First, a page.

Sitting down with my morning coffee, I just came across a retweet by one of my followers on Twitter. The tweet referred to “The token female” by Christin Gorman.
Being a female developer I never seize to be amazed by all the female developer vs. male developer discussions out there, but so far I have been able to stay on the sideline. This blog post, however, triggered something in me (I think it was the sentence “Let more people experience that boobs and coding ability are not mutually exclusive”) and I immediately felt the need to write a response.
I do not agree with all of Christin’s views, particularly her view of placing computer science students in classes based on skills. My main inspiration in life has always been talented piers, and had I not been allowed into the same class as my university friends who have programmed since their early school days, I’m afraid I would have lost a lot of motivation.
While not agreeing with her view on this, I do see her point. Like her, I had never programmed before I started university and of course the guys in my class never asked me a question they needed the answer to. Why should they? They had 3-5 years more experience than me, and all I did was to ask “stupid” questions. My belief is that there are no stupid questions, the only stupid thing you can do is not to ask. So after a year of “stupid” questions I slowly saw things changing. My male friends suddenly started asking me questions, they began to discuss the assignments with me, asking me for help. Their patience and helpfulness had helped me reach their level. BUT, if I had been put in a class containing students with the same (lack of) skills as me, I suspect it would have taken 3-5 years for me to reach this level instead of 1-2 years.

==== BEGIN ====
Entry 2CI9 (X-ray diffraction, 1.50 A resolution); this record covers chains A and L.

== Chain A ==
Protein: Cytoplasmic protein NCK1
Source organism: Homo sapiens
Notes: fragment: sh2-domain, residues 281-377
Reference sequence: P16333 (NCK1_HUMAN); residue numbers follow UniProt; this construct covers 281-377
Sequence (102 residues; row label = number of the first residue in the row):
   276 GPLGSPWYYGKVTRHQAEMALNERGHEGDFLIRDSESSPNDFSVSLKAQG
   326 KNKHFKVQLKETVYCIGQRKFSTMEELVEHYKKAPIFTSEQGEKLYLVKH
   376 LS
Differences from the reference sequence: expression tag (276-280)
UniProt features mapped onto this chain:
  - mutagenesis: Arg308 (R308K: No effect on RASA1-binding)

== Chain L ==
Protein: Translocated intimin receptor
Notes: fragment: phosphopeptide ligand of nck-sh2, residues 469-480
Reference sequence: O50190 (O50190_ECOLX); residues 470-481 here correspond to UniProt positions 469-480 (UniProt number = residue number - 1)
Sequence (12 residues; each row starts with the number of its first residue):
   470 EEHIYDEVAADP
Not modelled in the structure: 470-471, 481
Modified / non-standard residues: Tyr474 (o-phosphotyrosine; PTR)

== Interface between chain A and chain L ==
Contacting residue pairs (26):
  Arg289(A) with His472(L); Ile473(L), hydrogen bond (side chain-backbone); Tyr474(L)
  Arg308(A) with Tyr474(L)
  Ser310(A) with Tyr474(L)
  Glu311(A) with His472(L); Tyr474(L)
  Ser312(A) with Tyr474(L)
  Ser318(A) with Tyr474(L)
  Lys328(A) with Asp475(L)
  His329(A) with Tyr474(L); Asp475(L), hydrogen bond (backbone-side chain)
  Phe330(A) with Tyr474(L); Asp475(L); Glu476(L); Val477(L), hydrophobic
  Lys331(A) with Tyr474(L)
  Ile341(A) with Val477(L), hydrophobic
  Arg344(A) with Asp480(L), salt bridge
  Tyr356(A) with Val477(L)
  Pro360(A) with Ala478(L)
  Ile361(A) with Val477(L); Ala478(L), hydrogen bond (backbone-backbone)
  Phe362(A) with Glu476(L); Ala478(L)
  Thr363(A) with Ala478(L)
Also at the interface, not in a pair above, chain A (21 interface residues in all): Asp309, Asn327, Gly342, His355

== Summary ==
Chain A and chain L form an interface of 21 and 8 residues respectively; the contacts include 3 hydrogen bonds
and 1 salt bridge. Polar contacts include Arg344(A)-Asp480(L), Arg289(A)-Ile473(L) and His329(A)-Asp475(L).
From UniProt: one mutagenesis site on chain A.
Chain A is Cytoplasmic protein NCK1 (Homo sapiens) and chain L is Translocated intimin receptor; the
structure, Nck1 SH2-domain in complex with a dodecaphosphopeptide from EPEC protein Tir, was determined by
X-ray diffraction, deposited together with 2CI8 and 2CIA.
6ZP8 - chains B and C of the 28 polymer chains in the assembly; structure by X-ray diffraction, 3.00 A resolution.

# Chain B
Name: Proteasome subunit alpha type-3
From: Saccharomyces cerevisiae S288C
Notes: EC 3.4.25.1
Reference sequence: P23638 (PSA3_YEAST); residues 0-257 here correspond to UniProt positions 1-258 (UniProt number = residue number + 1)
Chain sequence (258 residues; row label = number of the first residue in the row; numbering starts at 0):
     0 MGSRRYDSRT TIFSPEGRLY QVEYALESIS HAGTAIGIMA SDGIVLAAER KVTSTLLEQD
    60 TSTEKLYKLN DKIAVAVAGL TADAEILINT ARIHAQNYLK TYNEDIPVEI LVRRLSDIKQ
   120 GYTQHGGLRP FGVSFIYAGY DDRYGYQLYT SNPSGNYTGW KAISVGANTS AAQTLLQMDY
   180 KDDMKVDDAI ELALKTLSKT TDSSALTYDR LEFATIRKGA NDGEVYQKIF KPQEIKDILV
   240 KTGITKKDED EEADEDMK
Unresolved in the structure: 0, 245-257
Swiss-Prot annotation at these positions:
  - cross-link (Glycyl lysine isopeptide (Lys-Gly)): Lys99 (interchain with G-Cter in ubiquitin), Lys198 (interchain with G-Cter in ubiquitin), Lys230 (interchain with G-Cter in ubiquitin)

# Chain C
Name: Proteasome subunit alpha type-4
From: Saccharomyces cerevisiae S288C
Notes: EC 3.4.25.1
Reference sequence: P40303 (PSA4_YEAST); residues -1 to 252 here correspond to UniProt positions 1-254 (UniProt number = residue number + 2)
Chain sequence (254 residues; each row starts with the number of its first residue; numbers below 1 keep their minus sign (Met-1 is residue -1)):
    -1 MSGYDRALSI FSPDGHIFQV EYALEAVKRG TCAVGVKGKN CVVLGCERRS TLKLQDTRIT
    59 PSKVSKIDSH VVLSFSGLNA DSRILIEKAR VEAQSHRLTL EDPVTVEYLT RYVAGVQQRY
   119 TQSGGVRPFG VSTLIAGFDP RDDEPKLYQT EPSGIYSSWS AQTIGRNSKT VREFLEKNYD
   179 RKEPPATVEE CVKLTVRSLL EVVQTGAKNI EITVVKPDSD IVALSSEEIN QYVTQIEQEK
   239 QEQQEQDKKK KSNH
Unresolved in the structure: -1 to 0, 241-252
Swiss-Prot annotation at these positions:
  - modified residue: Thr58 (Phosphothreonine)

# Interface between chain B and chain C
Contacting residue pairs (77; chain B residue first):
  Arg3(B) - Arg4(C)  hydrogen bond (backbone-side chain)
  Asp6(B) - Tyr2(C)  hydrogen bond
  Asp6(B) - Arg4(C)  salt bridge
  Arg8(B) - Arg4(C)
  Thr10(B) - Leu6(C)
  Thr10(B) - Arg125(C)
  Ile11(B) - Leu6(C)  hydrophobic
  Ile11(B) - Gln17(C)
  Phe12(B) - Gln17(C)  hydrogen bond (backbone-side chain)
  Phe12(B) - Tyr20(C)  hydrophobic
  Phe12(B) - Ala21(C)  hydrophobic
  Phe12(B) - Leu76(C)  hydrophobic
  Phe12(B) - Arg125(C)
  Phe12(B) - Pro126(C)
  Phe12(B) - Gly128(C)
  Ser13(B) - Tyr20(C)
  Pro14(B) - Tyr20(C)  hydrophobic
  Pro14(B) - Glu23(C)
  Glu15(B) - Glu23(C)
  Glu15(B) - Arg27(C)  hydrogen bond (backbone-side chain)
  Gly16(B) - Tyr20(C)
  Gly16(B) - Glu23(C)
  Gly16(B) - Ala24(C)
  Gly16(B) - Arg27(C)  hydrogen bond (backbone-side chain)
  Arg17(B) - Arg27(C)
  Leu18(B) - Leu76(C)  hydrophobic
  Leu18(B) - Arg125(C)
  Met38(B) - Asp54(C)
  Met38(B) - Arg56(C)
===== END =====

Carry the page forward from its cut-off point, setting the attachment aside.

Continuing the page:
Christin Gorman describes a couple of scenarios in which she has directly been doubted as a female developer from a technical perspective, but I have been lucky enough not to experience this (so far). I know it will happen at some point, and it will probably happen more than once, but I am prepared for that. I have, on the other hand, received quite a lot of inappropriate comments from men I have met in various work related situations. These comments have spanned from “The only reason you got this job is because you’re female” to comments bordering to sexual harassment. As these comments all have come from men who have not actually seen my work, I have been able to shrug them off without much thought. If I have thought anything at all it’s been “Just wait, I’ll show you how good I can be”.
I will always continue to ask “stupid” questions, and my fellow male developers who know me well also know that the reason I do this is so I can become better. Some of them might even stop to think that having to answer all these questions will actually make them better at the same time. But the one thing I’m most grateful for above all, is that my colleagues at Epinova have never doubted my skills as a female developer. They are a living proof of male developers knowing that “boobs and coding ability are not mutually exclusive”.
Most female developers I know have had similar experiences to the ones described by Christin Gorman or myself. While these experiences can be aggravating or hurtful, it has to be said: There is no better feeling than proving you can kick ass AND be a female developer at the same time!
So thank you to Chrisin Gorman for a great blog post. Now, male or female, let us kick some ass!